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SitNews - Stories In The News - Ketchikan, Alaska
December 27, 2016

Front Page Feature Photo By STEPHEN SPEIGHTS

Three otters during morning play by the West Flight building.
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Ketchikan: Ketchikan's 'railroads' have faded into history By DAVE KIFFER - For decades, Ketchikan residents have been amused by questions on the state driver's test dealing with railroad crossings. Because, like nearly all the other towns in Southeast Alaska, there are no railroads: Except for Skagway which has the famed White Pass and Yukon railroad, which takes tens of thousands of visitors each summer from tidewater to the top of the nearby White Pass.

Ketchikan's 'railroads' have faded into history

March 1958: Car barge rail bridge, Prince Rupert. Most folk think of Prince Rupert as being the western terminus of the Canadian National Railways. But CNR had a customer 100 miles north and west at Ketchikan Pulp and Paper’s Ward Cove Complex, a few miles north of Ketchikan.
Photo courtesy Oil Electric

But what many locals may not remember is this: Ketchikan and Saxman have both had industrial "railroads" in recent decades.

Neither "line" was more than a few hundred yards long and both were tied to industrial parks in Ward Cove and Saxman.

The Ward Cove "railway" was a quarter mile of track used to move supplies from rail barges into the Ketchikan Pulp Company plant. The rail cars were pulled off the barge and shunted around the plant by a 50 ton, 500 horsepower Whitcomb diesel industrial locomotive, which was in operation from 1954 until the pulp mill closed in 1997.

The rail barges came from the Canadian National Railway line which reached into Prince Rupert. The rail barges, which contained up to 24 rail cars, made the 14 hour, 110 mile trip from Prince Rupert and then returned to Prince Rupert with raw materials for industries in Canada.

The second Ketchikan area "railroad" was in Saxman, at the Saxman Seaport. In the 1960s, the Seaport was built to facilitate container shipments into Ketchikan and initially, at least, it was determined that most of the container shipments would be via rail barges, so a transfer facility was needed.

The small facility had a couple hundred feet of track and single siding. It was completed in 1967 and the rail cars were pulled by a small engine similar to a trackmobile. By the mid 1970s, the Ketchikan and Northern Terminal was handiling about 25 percent of Southeast Alaska's freight, which was taken off the larger rail barges and repackaged for regional barges. One of the largest items the Seaport handled was propane, of which nearly 4,000 tons came in each year.

Eventually less expensive methods of container shipping were developed and the rail transfer barge and side were removed from the Seaport.

But even more interesting in Ketchikan's history have been the numerous mini railroads, or tramways, that were in operation primarily in the first half of the 20th Century. It turned out that the most reliable way to move ore, wood and other things back and forth from tideland into the mountains were trams, primarily wooden ones built from the inexhaustible supply of timber.

An exhaustive history of these mining trams can be found in Funter Bay native Gabe Emerson's wonderful internet blog "Saveitforparts."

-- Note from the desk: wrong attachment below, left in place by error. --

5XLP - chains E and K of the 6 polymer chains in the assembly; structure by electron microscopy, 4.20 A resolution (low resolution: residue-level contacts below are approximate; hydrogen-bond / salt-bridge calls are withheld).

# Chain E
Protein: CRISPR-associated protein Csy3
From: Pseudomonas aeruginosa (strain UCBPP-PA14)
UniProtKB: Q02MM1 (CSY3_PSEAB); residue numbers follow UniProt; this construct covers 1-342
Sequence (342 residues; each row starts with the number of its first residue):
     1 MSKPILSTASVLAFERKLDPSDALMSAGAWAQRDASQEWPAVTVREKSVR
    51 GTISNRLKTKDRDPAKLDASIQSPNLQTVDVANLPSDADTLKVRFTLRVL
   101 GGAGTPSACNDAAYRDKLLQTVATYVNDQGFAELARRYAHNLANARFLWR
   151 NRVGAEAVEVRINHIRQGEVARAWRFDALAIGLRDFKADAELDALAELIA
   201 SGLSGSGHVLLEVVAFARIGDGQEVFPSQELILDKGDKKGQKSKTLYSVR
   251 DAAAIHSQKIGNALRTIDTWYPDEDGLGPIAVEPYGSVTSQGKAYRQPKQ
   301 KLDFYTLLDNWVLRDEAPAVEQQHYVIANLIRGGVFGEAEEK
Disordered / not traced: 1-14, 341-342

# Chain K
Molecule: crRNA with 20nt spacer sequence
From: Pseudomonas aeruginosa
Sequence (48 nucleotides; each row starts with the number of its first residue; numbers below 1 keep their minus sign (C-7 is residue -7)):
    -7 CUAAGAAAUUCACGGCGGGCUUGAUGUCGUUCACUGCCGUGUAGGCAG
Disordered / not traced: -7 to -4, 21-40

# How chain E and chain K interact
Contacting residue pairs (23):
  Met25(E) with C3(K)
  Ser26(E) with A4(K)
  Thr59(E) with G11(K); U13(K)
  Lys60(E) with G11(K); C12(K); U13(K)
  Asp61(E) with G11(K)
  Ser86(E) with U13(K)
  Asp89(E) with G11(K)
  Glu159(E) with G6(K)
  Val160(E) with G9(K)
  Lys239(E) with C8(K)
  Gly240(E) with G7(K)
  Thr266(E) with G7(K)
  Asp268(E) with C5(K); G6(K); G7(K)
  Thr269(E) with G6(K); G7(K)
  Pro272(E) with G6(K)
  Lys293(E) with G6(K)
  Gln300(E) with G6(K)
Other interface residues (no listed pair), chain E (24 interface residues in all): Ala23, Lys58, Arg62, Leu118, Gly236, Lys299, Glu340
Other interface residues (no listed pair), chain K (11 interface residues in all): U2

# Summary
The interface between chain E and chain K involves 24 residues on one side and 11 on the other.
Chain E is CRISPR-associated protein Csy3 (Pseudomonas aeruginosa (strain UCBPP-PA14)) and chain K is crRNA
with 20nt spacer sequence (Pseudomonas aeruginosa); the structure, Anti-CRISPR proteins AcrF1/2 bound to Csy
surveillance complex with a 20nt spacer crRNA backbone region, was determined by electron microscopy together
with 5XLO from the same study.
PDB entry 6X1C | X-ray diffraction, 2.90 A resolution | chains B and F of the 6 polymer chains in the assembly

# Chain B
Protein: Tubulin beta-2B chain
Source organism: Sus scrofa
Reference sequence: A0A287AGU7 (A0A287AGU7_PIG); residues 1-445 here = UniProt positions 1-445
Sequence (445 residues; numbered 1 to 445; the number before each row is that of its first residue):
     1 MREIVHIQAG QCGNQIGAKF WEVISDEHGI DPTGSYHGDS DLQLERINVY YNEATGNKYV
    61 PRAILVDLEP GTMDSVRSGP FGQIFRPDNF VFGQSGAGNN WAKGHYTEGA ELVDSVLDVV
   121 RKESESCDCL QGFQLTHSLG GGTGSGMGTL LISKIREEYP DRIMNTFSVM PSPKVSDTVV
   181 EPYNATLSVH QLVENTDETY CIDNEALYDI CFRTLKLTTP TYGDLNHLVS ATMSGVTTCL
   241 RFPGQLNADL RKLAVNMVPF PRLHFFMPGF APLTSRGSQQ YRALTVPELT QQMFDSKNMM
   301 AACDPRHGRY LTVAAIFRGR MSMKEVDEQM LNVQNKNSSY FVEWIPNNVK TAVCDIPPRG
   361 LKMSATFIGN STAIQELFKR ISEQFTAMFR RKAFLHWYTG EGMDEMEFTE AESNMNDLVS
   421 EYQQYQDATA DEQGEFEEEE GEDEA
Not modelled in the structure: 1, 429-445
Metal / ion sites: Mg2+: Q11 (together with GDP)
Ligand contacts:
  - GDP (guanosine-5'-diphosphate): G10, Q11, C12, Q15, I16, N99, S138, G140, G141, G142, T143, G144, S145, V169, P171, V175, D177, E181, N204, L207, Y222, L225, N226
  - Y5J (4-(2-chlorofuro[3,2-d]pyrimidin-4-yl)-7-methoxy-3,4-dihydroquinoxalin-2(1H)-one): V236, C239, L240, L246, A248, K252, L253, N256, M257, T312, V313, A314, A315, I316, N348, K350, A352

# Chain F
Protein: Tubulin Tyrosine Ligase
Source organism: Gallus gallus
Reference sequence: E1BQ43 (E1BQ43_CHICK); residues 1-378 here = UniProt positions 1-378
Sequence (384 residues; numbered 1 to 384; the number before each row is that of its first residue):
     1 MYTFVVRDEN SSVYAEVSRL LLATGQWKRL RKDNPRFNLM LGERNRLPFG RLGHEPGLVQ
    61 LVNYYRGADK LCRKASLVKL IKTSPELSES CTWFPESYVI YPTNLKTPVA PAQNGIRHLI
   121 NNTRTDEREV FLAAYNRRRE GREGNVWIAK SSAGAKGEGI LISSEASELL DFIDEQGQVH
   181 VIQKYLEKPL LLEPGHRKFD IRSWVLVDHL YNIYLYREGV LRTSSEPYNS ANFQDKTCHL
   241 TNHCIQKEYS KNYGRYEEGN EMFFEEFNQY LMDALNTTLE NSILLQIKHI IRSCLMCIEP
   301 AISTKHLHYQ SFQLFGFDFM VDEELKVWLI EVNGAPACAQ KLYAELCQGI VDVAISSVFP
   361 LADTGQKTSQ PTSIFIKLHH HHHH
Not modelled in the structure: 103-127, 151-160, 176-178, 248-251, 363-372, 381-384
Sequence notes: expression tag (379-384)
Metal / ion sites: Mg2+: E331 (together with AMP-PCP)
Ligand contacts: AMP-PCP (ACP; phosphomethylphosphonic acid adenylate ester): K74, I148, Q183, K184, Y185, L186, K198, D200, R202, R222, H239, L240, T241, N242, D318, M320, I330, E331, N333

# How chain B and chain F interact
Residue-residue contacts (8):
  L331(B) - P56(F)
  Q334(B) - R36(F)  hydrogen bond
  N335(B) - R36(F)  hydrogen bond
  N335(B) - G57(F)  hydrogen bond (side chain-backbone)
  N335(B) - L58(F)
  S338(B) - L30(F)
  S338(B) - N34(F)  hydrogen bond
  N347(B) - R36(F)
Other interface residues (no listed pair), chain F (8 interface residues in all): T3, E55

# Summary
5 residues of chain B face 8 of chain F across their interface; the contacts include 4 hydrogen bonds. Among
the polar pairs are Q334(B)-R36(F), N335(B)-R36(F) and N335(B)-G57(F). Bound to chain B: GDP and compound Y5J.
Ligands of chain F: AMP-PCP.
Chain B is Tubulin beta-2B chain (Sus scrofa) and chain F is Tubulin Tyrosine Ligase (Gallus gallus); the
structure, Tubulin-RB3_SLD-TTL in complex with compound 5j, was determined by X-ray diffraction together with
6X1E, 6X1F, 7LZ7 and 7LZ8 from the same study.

Dozens of trams operated for mines and other operations on Revillagigedo, Gravina, Prince of Wales and other locations in the area. - More...
Tuesday PM - December 27, 2016

Alaska: State Wins Longstanding Dispute with Oil Producers Worth $500 Million - The Alaska Supreme Court’s decision this month in Chevron v. State upheld production taxes paid in 2005 and 2006 by Chevron, ConocoPhillips, ExxonMobil and Forest Oil. The Court’s decision ensures that the State of Alaska retains approximately $500 million in taxes and interest that the companies claimed should be refunded to them.

“This is a great result for the State,” said Attorney General Lindemuth. “Not only from a fiscal point of view, but it also recognizes the expertise of Department of Revenue in interpreting tax laws.”

The producers’ lawsuit arose out of the Department of Revenue (DOR’s) decision to group several oil fields together in determining the tax rate on the oil produced from these fields. Under the tax regime at the time, called the economic limit factor or “ELF,” the production tax rate depended on the size of the oil field. Large fields were taxed more heavily and small fields taxed more lightly under the assumption that small fields required the same costly infrastructure as large fields and thus were more expensive to produce from. But if multiple fields were “economically interdependent” and shared common production facilities, the ELF statute permitted DOR to aggregate the production from multiple fields in determining their tax rate. In 2005 DOR decided to aggregate several smaller fields with the larger Prudhoe Bay field because the fields, which used the same production facilities, were highly integrated. - More...
Tuesday PM - December 27, 2016

Colorado Deputies arrest Ketchikan man for alleged attempted murder - A resident of Ketchikan was arrested on Christmas Eve after Boulder County Colorado Sheriff's dputies allege he grabbed the steering wheel of a car driven by his wife multiple times in an attempt to cause a deadly crash.

jpg Colorado Deputies arrest Ketchikan man for alleged attempted murder

Rodney David Burba, Jr.
Boulder County Colorado Sheriff's Booking Photo: 12/24/2016

On Saturday, December 24, at 4:15 p.m., Boulder County Colorado deputies were dispatched to Redstone Liquor in the Town of Lyons on the report of a disturbance. According to a news release, deputies arrived and met with Rodney David Burba Jr., 34, of Ketchikan, Alaska, and his 32-year-old wife who had called 911.